New snacks on sale now for a limited time! Use code NEW for 15% off.

Is Your Sugar Substitute Worse Than Sugar?

So, you’ve found a sugar substitute that doesn’t have a weird aftertaste, works perfectly in your baked goods and is a hit with the family – but is it really healthier than sugar? Some of the big players in the alternatives market have comparable health risks to regular old sugar. Here’s what you need to know.

We know that sugar is an addictive substance –  research has shown how it triggers the reward system in the brain and provokes a stronger response than cocaine – so it’s hardly surprising that so many of us are keen to find a substitute to satisfy our sweet tooth, without compromising our health. Unfortunately, some sweeteners are just as bad as the real thing – we’ll unpack the worst offenders, plus a few alternatives to use in moderation.

Artificial sweeteners

These are synthetic sugar substitutes for sugar and many of them add near-zero calories, making them attractive to those looking to lose weight. Take a look at a few of the types of artificial sweeteners:

  • Aspartame
  • Sucralose
  • Acesulfame K
  • Xylitol
  • Saccharin
  • Isomalt
  • Mannitol
  • Maltitol

Gut issues: Artificial sweeteners can be hard for our digestive tract to process – and while some people may come out unscathed, others may experience bloating, constipation and diarrhoea after a brush with these sweeteners. On the more serious side of things, it can even lead to dysbiosis, which isa dysregulated gut microbiome – the consequences include increased risk of disease, inflammation and digestive issues. In fact, one study shows the integral role the microbiome plays in regulating the immune response to pathogens, so you won’t want to risk your gut health when choosing a substitute. Sugar alcohols have been reported to cause these gut issues, but xylitol may be tolerated a little better, so long as you don’t overdo it. Erythritol is another substitute which is easier on the gut, as the majority of it is absorbed by our small intestine, then excreted in our urine, giving our gut less of a rough time than other artificial sweeteners.

Sweetness: the sweetness levels of some artificial sweeteners can be through the roof, with some hundreds of times as intense as regular sugar – and this doesn’t go unnoticed to our taste buds. One of the consequences of artificial sweeteners is the effect it has on our sweetness meter. We can become accustomed to the intense taste, which in turn dulls our appreciation of the sweetness in fruits and veggies.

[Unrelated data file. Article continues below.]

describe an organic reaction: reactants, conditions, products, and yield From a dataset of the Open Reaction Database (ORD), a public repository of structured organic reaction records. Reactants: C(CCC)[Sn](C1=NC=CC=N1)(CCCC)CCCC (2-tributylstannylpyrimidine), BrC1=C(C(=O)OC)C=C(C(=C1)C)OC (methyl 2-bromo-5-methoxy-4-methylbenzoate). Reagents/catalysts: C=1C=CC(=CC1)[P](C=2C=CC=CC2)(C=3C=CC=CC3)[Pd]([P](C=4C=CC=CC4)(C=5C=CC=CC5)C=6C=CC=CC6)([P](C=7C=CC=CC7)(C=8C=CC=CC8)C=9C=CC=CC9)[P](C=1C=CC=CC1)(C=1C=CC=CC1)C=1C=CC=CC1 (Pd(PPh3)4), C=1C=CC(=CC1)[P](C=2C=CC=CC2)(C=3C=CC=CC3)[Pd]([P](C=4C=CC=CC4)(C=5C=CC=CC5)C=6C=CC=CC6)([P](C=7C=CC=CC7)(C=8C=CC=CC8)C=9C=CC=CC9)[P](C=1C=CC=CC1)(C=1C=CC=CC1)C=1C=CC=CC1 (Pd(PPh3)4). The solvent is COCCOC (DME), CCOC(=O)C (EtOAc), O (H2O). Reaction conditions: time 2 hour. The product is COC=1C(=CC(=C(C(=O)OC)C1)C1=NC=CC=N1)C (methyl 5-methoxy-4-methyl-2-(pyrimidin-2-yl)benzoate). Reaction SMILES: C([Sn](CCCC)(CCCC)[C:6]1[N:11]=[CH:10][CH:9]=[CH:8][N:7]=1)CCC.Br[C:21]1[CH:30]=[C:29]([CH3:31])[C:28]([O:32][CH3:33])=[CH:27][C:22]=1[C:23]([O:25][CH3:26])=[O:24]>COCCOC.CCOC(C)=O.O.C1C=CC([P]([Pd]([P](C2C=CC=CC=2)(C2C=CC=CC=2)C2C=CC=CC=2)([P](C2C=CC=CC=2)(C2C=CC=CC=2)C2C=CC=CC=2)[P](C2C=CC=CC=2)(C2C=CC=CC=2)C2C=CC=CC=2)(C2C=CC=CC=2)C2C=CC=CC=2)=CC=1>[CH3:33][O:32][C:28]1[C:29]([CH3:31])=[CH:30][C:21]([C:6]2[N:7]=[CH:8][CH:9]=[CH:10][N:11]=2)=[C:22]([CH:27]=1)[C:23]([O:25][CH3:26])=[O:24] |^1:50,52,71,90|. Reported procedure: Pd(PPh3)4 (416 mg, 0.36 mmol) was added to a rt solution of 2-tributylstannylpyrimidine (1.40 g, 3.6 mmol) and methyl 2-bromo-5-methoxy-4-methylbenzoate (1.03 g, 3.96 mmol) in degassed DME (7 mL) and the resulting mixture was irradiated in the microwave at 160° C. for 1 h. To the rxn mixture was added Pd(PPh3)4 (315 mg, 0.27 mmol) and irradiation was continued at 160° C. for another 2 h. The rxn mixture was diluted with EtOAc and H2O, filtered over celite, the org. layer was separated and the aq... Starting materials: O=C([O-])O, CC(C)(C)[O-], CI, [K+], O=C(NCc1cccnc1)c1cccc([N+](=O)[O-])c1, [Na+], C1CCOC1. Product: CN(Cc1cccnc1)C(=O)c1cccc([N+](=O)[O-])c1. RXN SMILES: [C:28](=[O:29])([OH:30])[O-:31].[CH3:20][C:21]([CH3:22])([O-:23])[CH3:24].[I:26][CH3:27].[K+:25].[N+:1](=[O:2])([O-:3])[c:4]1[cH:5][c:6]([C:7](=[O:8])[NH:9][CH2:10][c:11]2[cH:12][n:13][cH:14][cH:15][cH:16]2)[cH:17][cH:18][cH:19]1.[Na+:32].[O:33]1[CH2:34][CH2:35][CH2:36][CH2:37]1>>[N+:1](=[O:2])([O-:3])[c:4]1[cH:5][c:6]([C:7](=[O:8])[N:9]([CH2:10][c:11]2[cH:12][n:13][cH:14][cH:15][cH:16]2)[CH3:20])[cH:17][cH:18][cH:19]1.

Natural sweeteners

These sugar substitutes may seem healthier than table sugar or artificial sweeteners, but they’re still added sugars – some of which pack a sizeable dose of fructose. They are less heavily processed than other sweeteners and include the following:

  • Honey
  • Dates
  • Molasses
  • Maple syrup
  • Agave nectar

Fructose: Don’t be fooled by the fact that these sweeteners are hailed as naturally sweet, a lot of natural sweeteners still pack a hefty fructose-punch. This stuff makes up 50% of table sugar, and considering it can’t be further broken down by our bodies and, as such, it has to be metabolised by our livers, it can cause a range of diseases to develop. In fact, the type 2 diabetes health crisis has been directly linked to fructose consumption, along with studies finding it responsible for the rapidly growing obesity rates. That’s why you want to keep the fructose content of your sugar substitute as low as possible. Agave nectar is one example of a substitute which knocks sugar out of the park for fructose content, packing a whopping 85% fructose content. Just because it’s natural, doesn’t make it healthy – remember, sugar is natural too.

Calories: Not all natural sweeteners are made alike, some pack even more calories than regular table sugar, which comes in at 48 calories per tablespoon. Honey, on the other hand, has 64 calories and corn syrup has 57 calories. But it is worth noting honey contains considerably more nutrients than sugar, like antioxidants and antibacterial properties – depending on the variety, of course. The extra calories aren’t necessarily a bad thing, but something to keep in mind.

Best sugar alternatives

If you really want to sweeten up a meal, here are a few of our top choices when it comes to fructose content, taste and nutrition – but remember, moderation is key.

  • Rice malt syrup: This sweetener, while high on the glycaemic index, is able to be metabolised by our whole bodies, so it won’t cause a build of visceral fat around the liver like fructose.
  • Stevia: This natural sweetener has no fructose and is between 50 and 100 times sweeter than regular sugar, so you’ll only need to use a fraction of the stuff for equal sweetness.
  • Maple syrup: With only 4% of its content dedicated to fructose, you could do worse when choosing a sugar alternative.
  • Monk fruit sweetener: Due to its production process, this sweet alternative contains no fructose, no glucose, but packs lots of antioxidants.

We know ditching sugar can be hard, with many of us fighting withdrawal symptoms like headaches, anxiety, brain fog and exhaustion, along with navigating complicated emotions around eating.

That’s why the 8-Week Program is so effective, with a team of experts rallying behind you, you’ll have the tools to manage the difficult aspects of quitting sugar – including those intense cravings that pop up. Our program is one of the easiest ways to make sure your health goals become a reality; with a toolkit of craving-management techniques, ongoing support and exclusive access to recipes, meal plans and exciting content, there’s no better way to ditch the sweet stuff. So, if you’re ready to ditch sugar and the host of maladies that come with it, JOIN NOW!

Leave a comment (all fields required)

Comments will be approved before showing up.

Search our shop